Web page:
I'd really be interested to learn how the BSA found/developed EDGE, because I think that if they released that information it would help clear up a lot of the controversy surrounding the method. Does anyone with friends in high places (aka Texas) have any way of getting some more information right from the horses mouth?

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Snake oil? Hooey! Evidence? If I smack my thumb with a hammer, the hurt is the evidence. If people have been explaining a skill, demonstrating it, guiding someone thru it and then enabling them to do it and the person learns the skill and then passes it on, that is all the evidence you need. I've seen it done. I've done it. That is my personal experience and all the evidence I need to know it is one viable teaching tool out of a whole toolbox of tools.

 

I really don't need a scientific, peer reviewed research paper with charts to know it works since I have personally experienced it.

 

Be honest with us Beavah. Are you saying that a person can NOT use EDGE and have it result in the learning of a skill? I'm not asking if it is the best method. I'm not asking if it is the only method. I'm asking if you really, honestly believe it to be "snake oil" used to deceive an innocent person and rob them of the opportunity to learn a skill?

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Be honest with us Beavah. Are you saying that a person can NOT use EDGE and have it result in the learning of a skill?

 

Yes, of course. Qwazse's "read the book" would be a fine example of someone learning a skill without EDGE. I have never used EDGE yet I think I've taught lots of folks of all ages many different skills.

 

I'm asking if you really, honestly believe it to be "snake oil" used to deceive an innocent person and rob them of the opportunity to learn a skill?

 

Snake oil isn't poison, eh? It's just fake. It costs people time or money without producin' the desired result consistently. But it doesn't harm 'em beyond that.

 

But to answer da question clearly, yes, I really believe EDGE is snake oil. It's missing many if not most of da ingredients that are necessary to good, effective teaching and learning. Both in my own experience and apparently in da best research on da subject.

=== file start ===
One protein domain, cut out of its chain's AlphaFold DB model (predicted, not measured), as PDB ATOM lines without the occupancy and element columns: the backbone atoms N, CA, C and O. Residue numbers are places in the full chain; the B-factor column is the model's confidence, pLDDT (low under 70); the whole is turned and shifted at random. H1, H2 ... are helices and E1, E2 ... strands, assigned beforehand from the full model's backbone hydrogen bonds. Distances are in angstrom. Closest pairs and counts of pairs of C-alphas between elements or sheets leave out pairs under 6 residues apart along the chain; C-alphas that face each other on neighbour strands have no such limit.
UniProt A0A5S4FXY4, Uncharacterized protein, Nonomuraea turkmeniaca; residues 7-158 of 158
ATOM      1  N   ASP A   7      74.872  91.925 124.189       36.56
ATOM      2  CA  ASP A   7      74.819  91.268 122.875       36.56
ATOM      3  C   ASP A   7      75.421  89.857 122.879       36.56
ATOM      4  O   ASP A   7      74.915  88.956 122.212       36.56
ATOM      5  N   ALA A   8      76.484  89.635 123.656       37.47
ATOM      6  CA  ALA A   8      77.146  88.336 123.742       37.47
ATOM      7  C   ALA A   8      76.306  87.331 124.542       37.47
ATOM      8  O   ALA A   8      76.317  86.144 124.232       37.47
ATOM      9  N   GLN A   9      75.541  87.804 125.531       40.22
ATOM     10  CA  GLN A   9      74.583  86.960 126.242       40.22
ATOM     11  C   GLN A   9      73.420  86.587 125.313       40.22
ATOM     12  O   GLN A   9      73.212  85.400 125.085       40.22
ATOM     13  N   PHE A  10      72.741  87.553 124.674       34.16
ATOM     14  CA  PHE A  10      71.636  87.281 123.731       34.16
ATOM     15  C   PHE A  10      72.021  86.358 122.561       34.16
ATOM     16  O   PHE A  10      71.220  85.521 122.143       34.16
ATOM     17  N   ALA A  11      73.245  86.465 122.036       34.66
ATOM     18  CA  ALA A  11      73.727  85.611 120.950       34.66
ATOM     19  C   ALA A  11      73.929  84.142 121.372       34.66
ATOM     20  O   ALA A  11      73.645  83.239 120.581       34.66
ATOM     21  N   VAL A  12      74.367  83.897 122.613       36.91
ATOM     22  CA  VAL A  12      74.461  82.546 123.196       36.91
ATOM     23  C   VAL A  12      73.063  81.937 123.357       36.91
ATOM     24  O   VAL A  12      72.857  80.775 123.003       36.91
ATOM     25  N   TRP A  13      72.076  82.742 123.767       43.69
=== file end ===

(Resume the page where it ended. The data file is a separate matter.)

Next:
So yep, just tellin' boys (or adults) "EDGE" shorts 'em on what they need to really be effective instructors. If yeh think about it for a minute, I'd bet yeh recognize that we often see this in young summer camp staffers, eh? Good scouts, well-meaning, trained in EDGE, but not very effective as instructors. Some adults, too.

 

Where it seems to "work" as you report, there's a lot of other stuff goin' on. The trainer is drawing from his own experience and modeling some or many of da other skills like those from the research. They're really adjusting to the material and the learner and doin' Question-Coach-Relate-Explain-Discuss-Evaluate-Coach-Evaluate-Redesign-Feedback-Challenge-Explain-Rest-Review-Build. Or somesuch. ;) They're just callin' it EDGE because that's the only thing they know the name for, but they're really doin' somethin' a lot more sophisticated.

 

Beavah

(This message has been edited by Beavah)

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Maybe snake oil is too harsh.

 

Placebo may be more appropriate. You can use the term to make you feel like you're doing something standard and novel. That gives you the confidence to know what your doing is "right", you press forward, apply some creative juices, add a few steps, lather rinse repeat, and success!!!

 

It's the stone in the stone soup. Maybe someone observed that the villagers were starving for no good reason, and said "If I plop an acronym in the pot the villagers (scouts & scouters) will bring out their veggies and stock (raw talent) and this soup'll get cooked faster." I'd just like to know who that guy was and which village he tested it on!

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His name was Edgar Edgington from Edgesville.

 

And now you know the ressssst of the story. Good day! ;) Apologies to Paul Harvey.

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"I'm asking if you really, honestly believe it to be "snake oil" used to deceive an innocent person and rob them of the opportunity to learn a skill?"

 

I honestly believe that by specifying ONE method to teach a skill, you rob them of an opportunity to exercise some independent thought!